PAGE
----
The Trash Blog

At the Speed of Rocket Science!

Garbage Cans

These three bins don’t look very complicated, but fill your tray with the disposable leftovers of your average fast food meal and you’ll break a mental sweat figuring out what goes where.

In Seattle, “Food service businesses shall be prohibited from selling or providing food, for consumption on or off the premises, in or with disposable food service ware. Acceptable alternatives for prohibited disposable food service ware shall be compostable or recyclable” (Seattle Municipal Code 21.36.086).

Margaret and I met with Pat Kaufman from Seattle Public Utilities who talked to us about Seattle’s experience implementing its 2009 food packaging law. We met Pat in the MacDonald’s down the way from Pike’s Place Market. Since we were there a little early, we ordered some french fries to see if it would come in a compostable container.

Not recyclable or compostable

Poly-coated paper…this stuff doesn’t do well in the compost and oily french fries don’t do well in a recycling facility.

When he arrived, the first thing Pat told us was that our bright red french fries carton was destined for the landfill. The red carton is poly-coated paperboard which is not compostable and because it usually gets covered in oil, ketchup, and mashed up french fries, most recyclers haven’t got a use for it either. If no one wants it, it’s garbage.

Pat told us that the Seattle Public Utilities is still working on outreach and education for the ordinance, trying to work with organizations like MacDonald’s and other food service businesses to reach a place where even the bright red french fries cartons aren’t going to end up as garbage.

Part of the law is that restaurants provide three clearly marked bins: one for compost, one for recyclables, and one for garbage. The MacDonald’s we were at had their three bins, although Pat was a little sad that they didn’t have picture posters up showing what should go in each bin. We watched several customers dump the remnants from their trays in various bins and the confusion was clear: paper cups went in the garbage, plastic straws went into the recyclable bin, garbage in the compost bins.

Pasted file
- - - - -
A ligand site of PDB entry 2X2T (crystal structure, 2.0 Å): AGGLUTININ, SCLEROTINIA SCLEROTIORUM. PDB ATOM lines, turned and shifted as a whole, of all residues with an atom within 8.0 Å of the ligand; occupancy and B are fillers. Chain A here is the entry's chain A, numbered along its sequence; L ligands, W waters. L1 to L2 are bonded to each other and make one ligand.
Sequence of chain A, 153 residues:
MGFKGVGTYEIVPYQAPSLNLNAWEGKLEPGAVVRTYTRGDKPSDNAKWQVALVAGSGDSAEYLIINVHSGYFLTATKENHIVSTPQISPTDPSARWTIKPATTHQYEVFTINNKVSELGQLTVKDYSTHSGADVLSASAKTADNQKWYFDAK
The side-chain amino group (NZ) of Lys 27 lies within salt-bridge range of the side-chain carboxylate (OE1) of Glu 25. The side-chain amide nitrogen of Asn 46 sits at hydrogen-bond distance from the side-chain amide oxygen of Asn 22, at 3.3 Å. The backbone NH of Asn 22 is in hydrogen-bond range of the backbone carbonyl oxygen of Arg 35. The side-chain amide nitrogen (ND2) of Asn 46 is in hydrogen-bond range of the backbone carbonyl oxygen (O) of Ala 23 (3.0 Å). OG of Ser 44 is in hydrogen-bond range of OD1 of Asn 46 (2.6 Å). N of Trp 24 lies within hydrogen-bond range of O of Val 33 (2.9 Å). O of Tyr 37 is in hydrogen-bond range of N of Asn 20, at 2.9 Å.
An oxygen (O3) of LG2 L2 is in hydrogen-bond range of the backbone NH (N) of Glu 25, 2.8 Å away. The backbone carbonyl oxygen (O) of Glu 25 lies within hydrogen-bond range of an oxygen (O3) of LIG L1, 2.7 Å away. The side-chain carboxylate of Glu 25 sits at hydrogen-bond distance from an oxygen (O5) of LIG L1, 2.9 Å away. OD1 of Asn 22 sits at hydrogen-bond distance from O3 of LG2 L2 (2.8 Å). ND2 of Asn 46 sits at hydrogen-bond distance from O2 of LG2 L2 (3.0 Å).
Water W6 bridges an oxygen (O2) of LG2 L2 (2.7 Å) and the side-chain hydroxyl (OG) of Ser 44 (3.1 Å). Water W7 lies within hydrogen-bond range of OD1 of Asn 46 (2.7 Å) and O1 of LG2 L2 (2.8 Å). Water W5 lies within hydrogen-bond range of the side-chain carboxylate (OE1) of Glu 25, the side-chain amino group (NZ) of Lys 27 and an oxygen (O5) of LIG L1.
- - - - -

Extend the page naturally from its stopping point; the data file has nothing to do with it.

Pat told us that no one had really devised a good method for indicating to people how to sort their refuse. The three bins mandated by Seattle’s packaging ordinance don’t fully mediate the confusion that arises from soda cup lids and ambiguous brown Chinese take-out containers. There is a huge diversity of food packaging items and it’s never as simple as food in one bin, plastic and paper in another. As an example, Pat explained that plastic soda lids, which are not compostable or recyclable, end up in the recycle bins all the time because people like to pack their cups with the refuse from their meal and throw it all away at once.

This man knows his stuff.

Pat spent almost an hour filling us in on the food packaging regulations in Seattle. He’s a guy who knows his stuff and is candid about what is working and what isn’t.

Pat told us about the efforts SPU is making to further educate people as to what can go in which bin, but ultimately, it seems that either packaging is going to have to become more uniform or another sorting method is going to have to be developed.